Maverick Life


New architecture is needed for Africa’s music to ignite the world

New architecture is needed for Africa’s music to ignite the world
Nobantu Vilakazi and Sir Trill at the First Annual South African Amapiano Music Awards on October 23, 2021 in Sandton, South Africa. The award ceremony celebrates acts in the Amapiano genre. (Photo by Gallo Images/Oupa Bopape)

The notion of ‘the bridge’ – which suggests the two-way traffic of musical expression and reception – is nowhere more significant today than in Africa, where the output of music remains tremendous in quantity and terrific in quality.

REMost, if not all, great music starts out as folk music, music borne of a community and nurtured by and descriptive of that shared experience. 

We see that in jazz and blues and country music. We see it in punk and hip-hop and all the music they opened the doors to. 

We can see it in bossa nova, or mbaqanga, kwaito, gospel or reggae.

When folk music ignites the wider world’s imagination, we say it crosses over. That crossing is over a metaphorical bridge and it suggests the two-way traffic of musical expression and reception. The bridge that became known in the early 1960s as the “British Invasion” was crossed first by The Beatles to the everlasting delight of US and worldwide audiences, and fundamentally lead to pop music as a global phenomenon and industry.

The impact of — among many many others — The Sex Pistols, Louis Armstrong, Run DMC and Eminem, Bob Marley, Elvis Presley, Ella Fitzgerald, Bob Dylan, Aretha Franklin and Paul Simon was achieved through reaching out, crossing over and catalysing their music and creating the foundations for more — much much more — to be produced and embraced and carried onwards and upwards.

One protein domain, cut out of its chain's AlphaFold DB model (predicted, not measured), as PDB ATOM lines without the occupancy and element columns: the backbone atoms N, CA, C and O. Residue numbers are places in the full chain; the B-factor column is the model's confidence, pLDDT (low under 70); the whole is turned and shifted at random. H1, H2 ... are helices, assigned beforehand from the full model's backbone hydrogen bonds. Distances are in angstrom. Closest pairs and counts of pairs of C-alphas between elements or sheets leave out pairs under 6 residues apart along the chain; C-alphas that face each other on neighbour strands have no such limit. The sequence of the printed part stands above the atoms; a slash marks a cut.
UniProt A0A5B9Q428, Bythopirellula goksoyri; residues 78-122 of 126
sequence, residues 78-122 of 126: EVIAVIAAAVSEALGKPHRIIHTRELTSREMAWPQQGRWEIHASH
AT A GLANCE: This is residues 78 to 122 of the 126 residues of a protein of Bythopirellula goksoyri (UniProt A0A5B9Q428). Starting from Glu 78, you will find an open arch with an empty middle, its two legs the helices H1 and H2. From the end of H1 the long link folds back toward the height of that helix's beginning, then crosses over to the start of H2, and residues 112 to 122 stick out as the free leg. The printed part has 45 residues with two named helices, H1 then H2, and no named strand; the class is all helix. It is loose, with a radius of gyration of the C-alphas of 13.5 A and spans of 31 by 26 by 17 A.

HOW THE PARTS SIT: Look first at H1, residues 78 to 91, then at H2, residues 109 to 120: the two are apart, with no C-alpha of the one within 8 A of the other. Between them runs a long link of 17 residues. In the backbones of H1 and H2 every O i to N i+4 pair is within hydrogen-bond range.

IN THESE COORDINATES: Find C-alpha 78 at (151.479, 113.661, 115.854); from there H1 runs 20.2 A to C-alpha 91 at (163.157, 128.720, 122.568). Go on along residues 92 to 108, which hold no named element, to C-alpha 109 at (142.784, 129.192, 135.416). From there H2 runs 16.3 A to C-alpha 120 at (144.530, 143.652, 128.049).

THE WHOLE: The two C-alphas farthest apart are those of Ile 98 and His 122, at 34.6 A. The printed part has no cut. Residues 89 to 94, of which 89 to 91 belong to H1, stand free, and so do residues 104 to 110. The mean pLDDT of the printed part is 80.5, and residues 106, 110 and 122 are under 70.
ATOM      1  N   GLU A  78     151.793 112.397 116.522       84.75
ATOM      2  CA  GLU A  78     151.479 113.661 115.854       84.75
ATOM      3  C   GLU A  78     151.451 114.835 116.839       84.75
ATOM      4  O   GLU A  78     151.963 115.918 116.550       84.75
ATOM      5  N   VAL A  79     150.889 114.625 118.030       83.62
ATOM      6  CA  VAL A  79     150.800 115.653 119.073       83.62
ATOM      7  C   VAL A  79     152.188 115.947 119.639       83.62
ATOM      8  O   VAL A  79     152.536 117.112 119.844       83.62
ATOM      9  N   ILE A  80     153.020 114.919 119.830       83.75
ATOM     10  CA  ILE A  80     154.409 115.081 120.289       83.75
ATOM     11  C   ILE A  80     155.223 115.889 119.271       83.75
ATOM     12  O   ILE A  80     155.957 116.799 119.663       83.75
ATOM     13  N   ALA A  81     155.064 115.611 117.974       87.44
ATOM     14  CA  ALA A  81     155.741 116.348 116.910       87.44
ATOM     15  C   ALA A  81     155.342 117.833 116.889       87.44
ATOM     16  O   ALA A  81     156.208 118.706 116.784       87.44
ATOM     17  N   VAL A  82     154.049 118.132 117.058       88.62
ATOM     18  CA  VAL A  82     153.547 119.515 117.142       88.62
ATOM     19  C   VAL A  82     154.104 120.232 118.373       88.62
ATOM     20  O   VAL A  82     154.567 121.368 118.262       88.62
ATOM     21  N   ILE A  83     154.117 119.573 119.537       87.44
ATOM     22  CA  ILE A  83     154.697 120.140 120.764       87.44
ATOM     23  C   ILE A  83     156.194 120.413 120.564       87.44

The notion of the Bridge is nowhere more significant today than in Africa where the output of music remains tremendous in quantity and terrific in quality. Great pathways have been beaten and the current success and worldwide appeal of Afrobeat and amaPiano, to name only two of the dizzying range of genres from the continent, suggests the rich possibilities of the future. We could skip from mbalax to marabi and highlife, from soukous to benga and desert blues, from Chimurenga, to Maringa and kwassa kwassa and we are barely scratching the surface of African song.

But it is the engineering of a suitable Afro-purposed 21st century bridge that needs to be urgently attended to. 

Industry efforts need to be geared towards bolstering this engineering; opportunities are visible everywhere but protocols and strategies, along with professional practices, need to be strengthened. 

Rights issues also need to be embedded in the architecture of a bridge to the rest of the world for African music that prevent the structural flaws of historic exploitation. 

A new dynamic formulation is required — not the imposition, repetition and selective gatekeeping of a sterile Western-minded system that has, to date, plundered yet also obstructed full and deserved access by Africa and its music to a world that is crying out for the healing rhythms, beats, melodies and voices from the soil and of the soul of the continent. DM/ ML

Jay Savage ran Sony Music Publishing in South Africa for 16 years; he is a consultant in the entertainment business and is co-Director of The Good Times Co.  He wrote the above column for The Africa Rising Music Conference (ARMC) which is taking place in Johannesburg from 24 May until the end of the week.

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